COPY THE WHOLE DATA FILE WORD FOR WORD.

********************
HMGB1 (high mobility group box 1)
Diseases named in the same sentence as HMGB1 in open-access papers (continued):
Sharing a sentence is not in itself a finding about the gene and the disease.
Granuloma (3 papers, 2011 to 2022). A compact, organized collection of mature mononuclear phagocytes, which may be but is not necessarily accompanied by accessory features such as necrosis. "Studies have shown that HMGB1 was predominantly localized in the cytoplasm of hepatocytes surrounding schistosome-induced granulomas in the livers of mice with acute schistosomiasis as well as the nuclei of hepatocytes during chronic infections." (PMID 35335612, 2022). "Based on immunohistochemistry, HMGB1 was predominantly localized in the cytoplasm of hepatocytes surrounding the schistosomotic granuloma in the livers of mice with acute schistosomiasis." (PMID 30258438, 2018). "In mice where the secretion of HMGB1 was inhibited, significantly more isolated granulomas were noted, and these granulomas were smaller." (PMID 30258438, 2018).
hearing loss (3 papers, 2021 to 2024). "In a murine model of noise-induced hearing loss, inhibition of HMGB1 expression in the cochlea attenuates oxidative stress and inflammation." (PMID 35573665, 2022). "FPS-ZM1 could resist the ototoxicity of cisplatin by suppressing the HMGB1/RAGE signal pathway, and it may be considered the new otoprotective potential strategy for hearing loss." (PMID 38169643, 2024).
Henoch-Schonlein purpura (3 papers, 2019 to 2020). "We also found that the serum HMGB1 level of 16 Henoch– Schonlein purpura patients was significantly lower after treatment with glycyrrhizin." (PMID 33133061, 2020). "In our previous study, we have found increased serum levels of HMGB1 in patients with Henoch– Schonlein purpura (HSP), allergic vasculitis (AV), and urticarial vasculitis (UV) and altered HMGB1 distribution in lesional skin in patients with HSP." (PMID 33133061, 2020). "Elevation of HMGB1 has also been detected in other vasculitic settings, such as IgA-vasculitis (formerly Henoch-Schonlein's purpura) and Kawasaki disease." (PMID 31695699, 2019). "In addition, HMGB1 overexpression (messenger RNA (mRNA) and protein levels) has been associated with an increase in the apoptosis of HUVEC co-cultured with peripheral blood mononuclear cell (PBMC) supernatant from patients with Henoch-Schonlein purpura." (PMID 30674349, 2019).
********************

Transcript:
HMGB1 (high mobility group box 1)
Diseases named in the same sentence as HMGB1 in open-access papers (continued):
Sharing a sentence is not in itself a finding about the gene and the disease.
Granuloma (3 papers, 2011 to 2022). A compact, organized collection of mature mononuclear phagocytes, which may be but is not necessarily accompanied by accessory features such as necrosis. "Studies have shown that HMGB1 was predominantly localized in the cytoplasm of hepatocytes surrounding schistosome-induced granulomas in the livers of mice with acute schistosomiasis as well as the nuclei of hepatocytes during chronic infections." (PMID 35335612, 2022). "Based on immunohistochemistry, HMGB1 was predominantly localized in the cytoplasm of hepatocytes surrounding the schistosomotic granuloma in the livers of mice with acute schistosomiasis." (PMID 30258438, 2018). "In mice where the secretion of HMGB1 was inhibited, significantly more isolated granulomas were noted, and these granulomas were smaller." (PMID 30258438, 2018).
hearing loss (3 papers, 2021 to 2024). "In a murine model of noise-induced hearing loss, inhibition of HMGB1 expression in the cochlea attenuates oxidative stress and inflammation." (PMID 35573665, 2022). "FPS-ZM1 could resist the ototoxicity of cisplatin by suppressing the HMGB1/RAGE signal pathway, and it may be considered the new otoprotective potential strategy for hearing loss." (PMID 38169643, 2024).
Henoch-Schonlein purpura (3 papers, 2019 to 2020). "We also found that the serum HMGB1 level of 16 Henoch– Schonlein purpura patients was significantly lower after treatment with glycyrrhizin." (PMID 33133061, 2020). "In our previous study, we have found increased serum levels of HMGB1 in patients with Henoch– Schonlein purpura (HSP), allergic vasculitis (AV), and urticarial vasculitis (UV) and altered HMGB1 distribution in lesional skin in patients with HSP." (PMID 33133061, 2020). "Elevation of HMGB1 has also been detected in other vasculitic settings, such as IgA-vasculitis (formerly Henoch-Schonlein's purpura) and Kawasaki disease." (PMID 31695699, 2019). "In addition, HMGB1 overexpression (messenger RNA (mRNA) and protein levels) has been associated with an increase in the apoptosis of HUVEC co-cultured with peripheral blood mononuclear cell (PBMC) supernatant from patients with Henoch-Schonlein purpura." (PMID 30674349, 2019).